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Urban Diversity and Economic Growth

  • John M. Quigley

This paper considers the heterogeneity and diversity of cities as sources of economic growth. It links modern notions of economic growth to the distinguishing characteristics of cities and to the external effects on consumption and production produced by the internal diversity of urban areas. The paper reviews the role of traditional scale economies as well as the importance of diversity in economizing on shared inputs and transactions costs, and efficiencies arising from the operation of the law of large numbers in metropolitan areas. The authors also review recent empirical evidence on the importance of these elements of heterogeneity in conditioning economic growth.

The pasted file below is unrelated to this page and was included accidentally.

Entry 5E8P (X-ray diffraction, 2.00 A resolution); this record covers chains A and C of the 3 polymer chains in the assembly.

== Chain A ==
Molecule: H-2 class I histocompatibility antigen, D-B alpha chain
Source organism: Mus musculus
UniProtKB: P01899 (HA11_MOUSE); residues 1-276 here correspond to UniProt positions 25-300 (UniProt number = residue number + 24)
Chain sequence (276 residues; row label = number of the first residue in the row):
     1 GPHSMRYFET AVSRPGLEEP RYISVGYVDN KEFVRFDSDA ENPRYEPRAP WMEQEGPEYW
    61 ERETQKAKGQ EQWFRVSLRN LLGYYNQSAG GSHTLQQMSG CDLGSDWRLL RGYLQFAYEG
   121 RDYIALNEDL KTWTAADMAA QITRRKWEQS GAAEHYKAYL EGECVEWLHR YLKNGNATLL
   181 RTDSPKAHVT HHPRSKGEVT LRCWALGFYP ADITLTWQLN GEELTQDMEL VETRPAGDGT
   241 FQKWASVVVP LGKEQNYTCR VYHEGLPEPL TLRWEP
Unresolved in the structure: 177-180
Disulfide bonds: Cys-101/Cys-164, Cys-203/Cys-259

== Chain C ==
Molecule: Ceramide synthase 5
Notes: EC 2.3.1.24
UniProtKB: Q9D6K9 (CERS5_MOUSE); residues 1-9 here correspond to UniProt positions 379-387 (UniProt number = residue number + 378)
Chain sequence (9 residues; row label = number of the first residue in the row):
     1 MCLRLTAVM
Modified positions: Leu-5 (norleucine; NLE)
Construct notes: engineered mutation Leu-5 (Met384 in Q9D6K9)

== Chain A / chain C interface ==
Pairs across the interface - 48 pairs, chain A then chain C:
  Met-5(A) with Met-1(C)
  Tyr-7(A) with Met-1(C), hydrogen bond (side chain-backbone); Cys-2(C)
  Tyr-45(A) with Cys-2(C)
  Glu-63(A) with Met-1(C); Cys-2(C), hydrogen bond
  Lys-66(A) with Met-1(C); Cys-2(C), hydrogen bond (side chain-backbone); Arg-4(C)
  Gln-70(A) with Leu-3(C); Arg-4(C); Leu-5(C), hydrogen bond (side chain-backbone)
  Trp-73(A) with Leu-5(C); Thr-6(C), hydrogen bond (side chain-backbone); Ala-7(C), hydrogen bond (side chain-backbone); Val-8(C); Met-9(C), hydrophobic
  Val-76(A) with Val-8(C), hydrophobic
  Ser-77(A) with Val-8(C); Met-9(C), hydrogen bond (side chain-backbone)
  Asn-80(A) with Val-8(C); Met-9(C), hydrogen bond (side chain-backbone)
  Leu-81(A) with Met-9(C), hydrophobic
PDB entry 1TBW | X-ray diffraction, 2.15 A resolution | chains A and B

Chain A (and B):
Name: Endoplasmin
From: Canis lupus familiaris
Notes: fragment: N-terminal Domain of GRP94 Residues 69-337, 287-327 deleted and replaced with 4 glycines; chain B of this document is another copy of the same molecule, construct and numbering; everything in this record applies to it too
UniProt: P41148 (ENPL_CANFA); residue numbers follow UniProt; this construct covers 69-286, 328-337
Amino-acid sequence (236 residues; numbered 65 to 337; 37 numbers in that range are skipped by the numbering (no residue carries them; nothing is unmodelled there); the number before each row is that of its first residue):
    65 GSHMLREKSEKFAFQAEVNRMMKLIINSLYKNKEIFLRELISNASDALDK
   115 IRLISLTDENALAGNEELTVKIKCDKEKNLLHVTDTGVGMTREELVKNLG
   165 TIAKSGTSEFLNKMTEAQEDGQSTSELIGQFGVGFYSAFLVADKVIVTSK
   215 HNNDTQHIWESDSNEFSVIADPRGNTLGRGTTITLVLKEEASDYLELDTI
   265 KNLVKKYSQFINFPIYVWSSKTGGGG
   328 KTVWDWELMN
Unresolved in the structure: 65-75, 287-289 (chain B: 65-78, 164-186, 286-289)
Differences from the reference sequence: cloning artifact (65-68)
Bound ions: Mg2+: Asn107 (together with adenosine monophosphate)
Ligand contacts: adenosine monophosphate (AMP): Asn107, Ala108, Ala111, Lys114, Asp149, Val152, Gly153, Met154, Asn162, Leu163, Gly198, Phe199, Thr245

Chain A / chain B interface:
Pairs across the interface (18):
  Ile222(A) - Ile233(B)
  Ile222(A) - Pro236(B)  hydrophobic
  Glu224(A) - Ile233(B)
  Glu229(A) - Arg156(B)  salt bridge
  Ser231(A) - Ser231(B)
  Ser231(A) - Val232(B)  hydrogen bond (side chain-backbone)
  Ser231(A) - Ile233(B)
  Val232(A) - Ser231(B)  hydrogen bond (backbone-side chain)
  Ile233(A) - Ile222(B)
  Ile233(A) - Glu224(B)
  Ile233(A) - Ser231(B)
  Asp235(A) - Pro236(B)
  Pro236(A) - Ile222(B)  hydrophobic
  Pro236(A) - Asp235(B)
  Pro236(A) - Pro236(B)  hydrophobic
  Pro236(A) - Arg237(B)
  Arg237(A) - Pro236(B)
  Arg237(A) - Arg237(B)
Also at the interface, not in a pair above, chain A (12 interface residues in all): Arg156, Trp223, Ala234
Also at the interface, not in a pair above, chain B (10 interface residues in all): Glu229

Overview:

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File URL: http://www.aeaweb.org/articles.php?doi=10.1257/jep.12.2.127
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Article provided by American Economic Association in its journal Journal of Economic Perspectives.

Volume (Year): 12 (1998)
Issue (Month): 2 (Spring)
Pages: 127-138

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Handle: RePEc:aea:jecper:v:12:y:1998:i:2:p:127-38
Note: DOI: 10.1257/jep.12.2.127
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